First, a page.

Furthermore, it has been said that Google’s parent company, Alphabet, has just as many outsourced workers as full-time employees.
Tech companies will most certainly do everything they can to oppose any tighter restrictions on immigration so they can continue to source the talent they need. One thing that we are sure about at Abstracta is that outsourcing, whether it be onshore, nearshore, or offshore, can not be subdued by political leaders as the symbiotic relationship is too appealing for both parties.
Peter Drucker, an early pioneer of outsourcing, touted the benefits it provides, pointing out that when companies arise that help others to take care of non-core competencies, they compete in a free market and will be incentivized to maximize efficiency to win and keep customers, improving the bottom line of the customers they serve. It is not only great for the customer but, for example, due to the possibility of outsourcing, a janitor can go from being an employee at a large company with little prospects of upward mobility to becoming an entrepreneur who starts a janitorial services company, opening up infinite possibilities for growth. Here you have a classic win-win situation and you can see why outsourcing is a key component for our economy’s growth.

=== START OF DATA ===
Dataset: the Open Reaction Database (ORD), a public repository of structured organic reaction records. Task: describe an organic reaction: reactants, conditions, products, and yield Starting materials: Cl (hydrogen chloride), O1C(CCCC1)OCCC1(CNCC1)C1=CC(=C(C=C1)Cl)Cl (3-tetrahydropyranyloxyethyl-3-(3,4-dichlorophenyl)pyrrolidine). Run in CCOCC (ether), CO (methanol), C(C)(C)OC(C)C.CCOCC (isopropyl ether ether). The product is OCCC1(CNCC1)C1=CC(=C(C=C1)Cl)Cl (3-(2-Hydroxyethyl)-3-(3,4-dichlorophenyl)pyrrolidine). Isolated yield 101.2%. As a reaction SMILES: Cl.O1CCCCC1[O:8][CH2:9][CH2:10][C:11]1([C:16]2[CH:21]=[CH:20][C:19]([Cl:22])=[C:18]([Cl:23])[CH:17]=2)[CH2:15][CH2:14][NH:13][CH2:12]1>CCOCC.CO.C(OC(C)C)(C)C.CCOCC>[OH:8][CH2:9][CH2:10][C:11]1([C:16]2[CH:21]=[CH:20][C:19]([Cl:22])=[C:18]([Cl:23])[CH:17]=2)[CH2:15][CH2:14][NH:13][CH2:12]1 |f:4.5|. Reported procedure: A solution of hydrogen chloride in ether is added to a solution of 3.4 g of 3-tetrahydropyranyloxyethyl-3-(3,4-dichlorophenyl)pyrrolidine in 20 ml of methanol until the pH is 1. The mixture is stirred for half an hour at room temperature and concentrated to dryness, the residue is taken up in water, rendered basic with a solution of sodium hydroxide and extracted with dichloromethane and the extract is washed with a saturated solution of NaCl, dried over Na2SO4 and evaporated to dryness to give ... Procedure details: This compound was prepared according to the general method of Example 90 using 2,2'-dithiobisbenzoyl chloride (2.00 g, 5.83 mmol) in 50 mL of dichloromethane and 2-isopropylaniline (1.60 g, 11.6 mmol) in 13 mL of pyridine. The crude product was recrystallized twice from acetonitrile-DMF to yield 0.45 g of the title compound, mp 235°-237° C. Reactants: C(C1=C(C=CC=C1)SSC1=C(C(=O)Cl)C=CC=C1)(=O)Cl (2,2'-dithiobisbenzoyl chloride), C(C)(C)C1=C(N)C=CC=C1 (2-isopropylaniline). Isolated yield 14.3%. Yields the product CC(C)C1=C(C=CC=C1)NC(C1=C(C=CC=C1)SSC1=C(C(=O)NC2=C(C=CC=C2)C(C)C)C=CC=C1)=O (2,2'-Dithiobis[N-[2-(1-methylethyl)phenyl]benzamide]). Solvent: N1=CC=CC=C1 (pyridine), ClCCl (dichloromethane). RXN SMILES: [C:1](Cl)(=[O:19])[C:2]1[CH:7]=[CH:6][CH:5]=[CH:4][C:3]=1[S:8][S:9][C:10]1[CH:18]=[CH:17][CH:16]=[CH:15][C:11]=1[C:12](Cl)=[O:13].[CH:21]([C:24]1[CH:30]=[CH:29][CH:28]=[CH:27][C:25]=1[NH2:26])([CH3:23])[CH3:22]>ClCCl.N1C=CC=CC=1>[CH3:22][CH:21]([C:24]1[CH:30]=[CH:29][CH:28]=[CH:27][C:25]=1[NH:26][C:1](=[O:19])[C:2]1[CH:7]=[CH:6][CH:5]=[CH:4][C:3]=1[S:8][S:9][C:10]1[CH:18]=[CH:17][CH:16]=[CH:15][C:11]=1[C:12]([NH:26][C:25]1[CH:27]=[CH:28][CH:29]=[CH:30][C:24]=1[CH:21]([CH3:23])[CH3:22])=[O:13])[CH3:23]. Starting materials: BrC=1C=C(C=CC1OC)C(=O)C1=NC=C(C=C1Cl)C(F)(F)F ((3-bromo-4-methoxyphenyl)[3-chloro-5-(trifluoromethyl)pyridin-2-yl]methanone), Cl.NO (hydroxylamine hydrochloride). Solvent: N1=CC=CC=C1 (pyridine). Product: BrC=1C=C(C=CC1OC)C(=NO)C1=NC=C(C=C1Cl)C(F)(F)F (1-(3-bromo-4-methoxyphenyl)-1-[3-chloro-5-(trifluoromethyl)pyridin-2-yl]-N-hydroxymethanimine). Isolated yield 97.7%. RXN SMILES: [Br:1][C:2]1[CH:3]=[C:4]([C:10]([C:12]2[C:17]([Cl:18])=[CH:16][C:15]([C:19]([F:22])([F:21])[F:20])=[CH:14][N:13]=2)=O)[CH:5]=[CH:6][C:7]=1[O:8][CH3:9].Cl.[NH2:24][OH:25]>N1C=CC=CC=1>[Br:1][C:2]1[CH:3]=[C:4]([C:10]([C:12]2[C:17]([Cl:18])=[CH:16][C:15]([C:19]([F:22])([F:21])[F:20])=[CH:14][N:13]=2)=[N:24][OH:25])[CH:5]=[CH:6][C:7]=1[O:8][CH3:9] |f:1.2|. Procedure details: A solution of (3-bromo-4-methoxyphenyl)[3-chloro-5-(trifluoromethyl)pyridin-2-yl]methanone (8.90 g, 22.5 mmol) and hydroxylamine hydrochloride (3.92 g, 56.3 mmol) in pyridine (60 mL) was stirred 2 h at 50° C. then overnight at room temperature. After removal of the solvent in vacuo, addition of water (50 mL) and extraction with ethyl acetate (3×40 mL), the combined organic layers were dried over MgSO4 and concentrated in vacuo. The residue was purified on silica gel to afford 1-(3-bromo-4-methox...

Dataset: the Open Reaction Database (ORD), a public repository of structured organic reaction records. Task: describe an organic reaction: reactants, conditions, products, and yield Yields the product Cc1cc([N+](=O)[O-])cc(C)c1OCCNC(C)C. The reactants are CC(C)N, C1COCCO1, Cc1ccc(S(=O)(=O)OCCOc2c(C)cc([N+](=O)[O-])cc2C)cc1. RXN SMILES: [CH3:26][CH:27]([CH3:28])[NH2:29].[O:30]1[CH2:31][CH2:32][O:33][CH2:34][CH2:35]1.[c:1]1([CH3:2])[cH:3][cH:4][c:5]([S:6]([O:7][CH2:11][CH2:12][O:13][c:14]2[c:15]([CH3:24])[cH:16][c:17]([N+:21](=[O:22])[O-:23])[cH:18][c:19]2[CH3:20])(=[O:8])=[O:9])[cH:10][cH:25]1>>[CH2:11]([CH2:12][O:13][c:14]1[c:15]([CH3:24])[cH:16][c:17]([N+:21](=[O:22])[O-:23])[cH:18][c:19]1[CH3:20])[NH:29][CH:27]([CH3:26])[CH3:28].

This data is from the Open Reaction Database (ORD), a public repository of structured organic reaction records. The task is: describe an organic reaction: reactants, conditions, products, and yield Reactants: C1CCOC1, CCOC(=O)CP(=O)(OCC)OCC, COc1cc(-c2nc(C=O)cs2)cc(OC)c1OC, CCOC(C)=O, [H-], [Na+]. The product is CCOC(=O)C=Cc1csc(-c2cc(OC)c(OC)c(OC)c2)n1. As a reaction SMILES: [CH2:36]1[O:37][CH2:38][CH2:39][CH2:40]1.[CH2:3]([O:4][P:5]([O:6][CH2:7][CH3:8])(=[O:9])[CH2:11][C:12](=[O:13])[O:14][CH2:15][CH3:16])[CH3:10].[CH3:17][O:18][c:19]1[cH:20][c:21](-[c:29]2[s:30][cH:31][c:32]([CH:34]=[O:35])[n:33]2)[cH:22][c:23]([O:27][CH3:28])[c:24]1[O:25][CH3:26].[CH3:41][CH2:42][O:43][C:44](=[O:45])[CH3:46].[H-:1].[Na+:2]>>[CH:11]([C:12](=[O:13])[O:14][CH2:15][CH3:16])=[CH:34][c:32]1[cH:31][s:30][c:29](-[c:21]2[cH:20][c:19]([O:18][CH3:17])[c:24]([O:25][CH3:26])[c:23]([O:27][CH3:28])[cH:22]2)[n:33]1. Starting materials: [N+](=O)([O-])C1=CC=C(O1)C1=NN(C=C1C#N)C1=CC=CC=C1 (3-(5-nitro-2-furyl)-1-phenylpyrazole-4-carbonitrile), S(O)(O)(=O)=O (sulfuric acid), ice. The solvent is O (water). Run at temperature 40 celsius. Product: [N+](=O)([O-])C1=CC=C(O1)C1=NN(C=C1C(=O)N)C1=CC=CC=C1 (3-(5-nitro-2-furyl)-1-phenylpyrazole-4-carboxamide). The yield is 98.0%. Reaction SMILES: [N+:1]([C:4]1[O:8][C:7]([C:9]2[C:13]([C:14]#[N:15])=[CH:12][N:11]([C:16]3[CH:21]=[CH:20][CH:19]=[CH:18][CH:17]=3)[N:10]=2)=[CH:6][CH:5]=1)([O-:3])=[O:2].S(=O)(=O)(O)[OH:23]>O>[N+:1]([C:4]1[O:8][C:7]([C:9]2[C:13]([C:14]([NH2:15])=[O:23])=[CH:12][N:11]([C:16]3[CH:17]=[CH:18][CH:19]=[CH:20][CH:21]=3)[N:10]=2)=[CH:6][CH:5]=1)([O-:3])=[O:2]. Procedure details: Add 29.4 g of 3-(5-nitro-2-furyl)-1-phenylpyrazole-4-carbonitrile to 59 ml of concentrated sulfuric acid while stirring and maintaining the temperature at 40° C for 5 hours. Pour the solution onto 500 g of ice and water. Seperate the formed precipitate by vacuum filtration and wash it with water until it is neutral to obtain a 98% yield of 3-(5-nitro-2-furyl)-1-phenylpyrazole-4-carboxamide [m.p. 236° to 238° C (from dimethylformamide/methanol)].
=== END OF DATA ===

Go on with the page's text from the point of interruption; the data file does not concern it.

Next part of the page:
So, what will be the solution given President Trump’s previously stated intentions that, if carried out, may derail today’s common QA outsourcing practices?
Prediction: Nearshoring to South American IT Companies will be the Answer
American companies who are used to offshoring will turn to nearshoring to set up their quality assurance centers. With Indian service providers, the idea is to bring their migrant workers stateside, in order to avoid the stifling time difference between the US and India. But, there is no need to look so far to bring quality talent to your team, and the ease of telecommuting while in similar time zones can’t be ignored.
Latin America is another hub for IT outsourcing that should be recognized as a serious contender in the QA outsourcing market, especially now that President Trump is in office. There are several advantages of nearshoring to Latin America:
● Eliminate the visa application process as workers don’t need to leave Latin America in order to communicate in real time.
● Latin American providers’ rates are lower than both the minimum pay for H-1B workers and the rates of US-based providers.
● Flights are shorter and often cheaper between the US and South America than between the US and India, so the initial introductory trip at the outset of the partnership is less of a hassle should you decide to have one.
There you have my thoughts on what the Trump administration means for the QA outsourcing industry. Do you agree, will more companies move their QA nearshore or will they continue to battle it out in the fight to obtain H-1B workers?